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Posted: Monday April 21, 2008 12:45PM; Updated: Tuesday April 22, 2008 11:51AM
Bruce Martin Bruce Martin >
INSIDE RACING

Patrick finally answers her critics

Story Highlights
  • Fourth-place finish in first Indy 500 increased pressure
  • Fuel strategy devised by team manager key to Patrick win
  • Patrick now focused on becoming first female IndyCar champ
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AirTran has introduced a commemorative Boeing 717 with Danica Patrick's image on the side. Fans can track
AirTran has introduced a commemorative Boeing 717 with Danica Patrick's image on the side. Fans can track "AirTranica Won" as it flies across the nation.
Photo courtesy of AirTran Airways

MOORESVILLE, N.C. -- Danica Patrick's breakthrough victory in Sunday's Honda Indy 300 in Japan has finally silenced the skeptics who thought "Danica Mania" was more hype than substance; that it was based on her beauty rather than her bravery.

"I wish it would have happened a long time ago but I'm not going to argue with how it happened," Patrick said in a telephone conference call from California less than 24 hours after her historic first win. "It happened for a reason.

"What a relief. I can say winning has always there. We all have dreams at being the best at something; winning the checkered flag ... dreams really do come true. You just have to be persistent enough. When times are hard, you go a little harder. You don't give up. A lot of times, that is the difference.

"I'm definitely a persistent one and work very hard and will continue to work very hard."

She also will be remembered as the "first female" ever to win a major auto race. While such drag racers as Shirley Muldowney, Ashley Force and Melanie Troxel have won in drag racing, Patrick's series races on closed race courses against more than one competitor at a time.

That is what makes Patrick's feat truly historic.

"I do feel kind of old today," Patrick quipped. "Yes, it's going to be one of those things that [is] remembered because it's a first. I've definitely thought about that before. I've hoped and wanted that as a person. I did think it would be nice to be the first female to win in history. With history going for a very long time, then I will be mentioned for a very long time."

"I thought a lot about it and a lot of races I had better opportunities than others. One of them was Motegi. It's where everything started in 2005. I always feel that I ha[ve] that opportunity. I seem to have better results when I'm nervous and sometimes when I'm a little unsure and don't know what to expect.

"It definitely felt like that with two days of rain and a flood coming down Turn 4. Those were things that came through my mind yesterday, that anything could happen and I needed to focus on the win."

In doing so, she finally has answered all of the critics that have followed her almost from the start of her career.

When Patrick burst onto the IndyCar scene following the '05 Indianapolis 500, a race she nearly won by leading 32 laps before giving up the lead to eventual winner Dan Wheldon just seven laps from the finish, the expectation levels rose to almost unrealistic proportions.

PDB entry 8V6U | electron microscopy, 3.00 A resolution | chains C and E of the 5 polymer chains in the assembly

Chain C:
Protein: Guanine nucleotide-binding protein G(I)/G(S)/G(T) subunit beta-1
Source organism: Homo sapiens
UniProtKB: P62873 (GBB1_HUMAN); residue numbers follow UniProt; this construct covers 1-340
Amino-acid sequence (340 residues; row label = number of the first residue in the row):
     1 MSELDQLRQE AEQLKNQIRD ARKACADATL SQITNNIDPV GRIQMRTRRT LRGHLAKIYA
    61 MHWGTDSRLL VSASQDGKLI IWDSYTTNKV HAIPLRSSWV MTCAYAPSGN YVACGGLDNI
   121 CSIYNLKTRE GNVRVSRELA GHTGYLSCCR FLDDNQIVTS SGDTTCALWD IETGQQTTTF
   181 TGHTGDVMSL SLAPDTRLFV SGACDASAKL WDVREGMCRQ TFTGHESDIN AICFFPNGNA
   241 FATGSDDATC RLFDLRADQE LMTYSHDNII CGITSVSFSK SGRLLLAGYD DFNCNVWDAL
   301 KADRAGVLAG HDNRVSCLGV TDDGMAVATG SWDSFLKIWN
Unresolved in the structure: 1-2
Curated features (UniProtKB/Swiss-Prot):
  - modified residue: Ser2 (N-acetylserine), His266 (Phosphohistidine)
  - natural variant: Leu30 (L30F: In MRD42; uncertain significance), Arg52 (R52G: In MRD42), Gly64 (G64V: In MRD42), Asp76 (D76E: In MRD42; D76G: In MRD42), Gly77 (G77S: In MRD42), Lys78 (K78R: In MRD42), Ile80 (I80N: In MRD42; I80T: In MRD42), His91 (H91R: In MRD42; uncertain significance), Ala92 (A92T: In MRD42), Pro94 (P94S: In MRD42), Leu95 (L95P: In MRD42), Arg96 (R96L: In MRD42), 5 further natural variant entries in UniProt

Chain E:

She was a phenomenon, a rare combination of attractiveness and skill, and the first female driver with a legitimate chance of winning in a major closed course racing series.

Before that was going to happen, however, her fans, the media and even Patrick needed a little patience. Wins don't come easily in a series that includes teams owned by Roger Penske, Chip Ganassi and Michael Andretti.

When that didn't happen during her first two years on the circuit, she left Rahal Letterman Racing at the end of the '06 season and joined Andretti Green Racing, believing that would be the team that would eventually take her to Victory Lane.

Ironically, her greatest competition would come from her own teammates at AGR, which in '07 included Indy 500 winner and IndyCar Series champion Dario Franchitti, '04 IndyCar champion Tony Kanaan and talented youngster Marco Andretti.

It was in that competitive environment that Patrick was able to increase her own competitive desire. She finished a then-career high second at Belle Isle in Detroit last September and was in contention for victory throughout the season.

"What I've gained [from] my teammates and pushing to the next level was [a] positive attitude," Patrick said Sunday night in Long Beach, Calif. after returning to the United States for the first time since her historic victory. "They would say, 'when you win your first race, this is what you are going to do.' It was nice to hear that from Dario Franchitti and Tony Kanaan."

That attitude, along with a smart race strategy devised by team manager Kyle Moyer allowed Patrick to go 51 laps on her final tank of Ethanol and have enough speed at the end to blow past race-leader Helio Castroneves with three laps to go in Sunday's race.

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